All Alone Hunting For Fort Stewart Hogs
Author shoots 525 pounds of pork in one day.
A tornado hit Fort Stewart! Well, not really. The whirlwind that swept through on a recent weekend was actually me. Being I haven’t been in the woods for nearly six months due to work travel, I hit Fort Stewart with a vengeance. Thank God there was somewhere in my part of the state open to hunt this time of year. I was about to blow a gasket!
Entering the woods at 10:30 a.m., I followed scattered pig sign in from a road crossing made the night before. Staying on the freshest sign, I looped and made figure-8s until I discovered where they had lain up for the day. They were in a head-high gallberry thicket situated in the inside turn of a ty-ty branch. As I stalked along the transition between the two, I caught some movement to my right. It was the top of a gallberry bush wiggling. Just an armadillo or a little bird bugging, I thought, as I eased forward.
Nope! It was two solid-black gilts rooting around as they eased out of their sanctuary for the day. I chose the plumpest of the two and squeezed the trigger on about a 40-pounder. My first kill of the season! The other ran back into the thicket. Waiting a few minutes, I eased into the thicket. I heard the other give a few low grunts, as if it was asking, “Is that you?’’ I let out a couple of low grunts and shuffled my feet.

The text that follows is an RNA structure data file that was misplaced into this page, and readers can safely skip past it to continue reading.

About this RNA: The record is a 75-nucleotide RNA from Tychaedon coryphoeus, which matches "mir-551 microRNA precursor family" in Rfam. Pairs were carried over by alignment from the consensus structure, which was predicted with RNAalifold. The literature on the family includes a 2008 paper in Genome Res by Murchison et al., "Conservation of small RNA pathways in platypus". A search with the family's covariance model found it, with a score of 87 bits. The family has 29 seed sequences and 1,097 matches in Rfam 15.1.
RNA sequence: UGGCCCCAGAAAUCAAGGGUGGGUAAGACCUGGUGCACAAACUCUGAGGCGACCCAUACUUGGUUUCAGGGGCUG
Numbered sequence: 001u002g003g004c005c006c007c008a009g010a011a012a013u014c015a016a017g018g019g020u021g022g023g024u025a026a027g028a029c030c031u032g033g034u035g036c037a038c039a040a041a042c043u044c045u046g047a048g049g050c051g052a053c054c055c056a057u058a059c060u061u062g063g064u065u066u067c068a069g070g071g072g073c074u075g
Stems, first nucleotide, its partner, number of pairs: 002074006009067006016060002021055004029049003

The shoat came within 15 feet and paused, catching my scent. I could see black through the thick stems, but I couldn’t tell which end I was looking at. A little voice said, “Pass.’’ There was no need to ruin a good hunt searching for a badly hit animal or destroying meat, even though I knew the short mag could’ve punched through.
At 4 p.m. and 7/10 of a mile from the truck, I called it a day. I wanted to get back and prepare for my first full day of hunting the next day, a day I’d been dreaming about for months. I wanted to relax and make some new memories along the way.
The next morning I began walking at 6:30 a.m. and didn’t stop until 8:30 that evening. I signed in and out of 10 areas, walked between 1/2- to 1 1/2-mile loops in each one. I burned nearly a tank of gas in four different counties, hunting and driving completely around Fort Stewart. I had turned ravenous for some time in God’s Great Outdoors after six months of work and stress in a jungle of concrete and steel.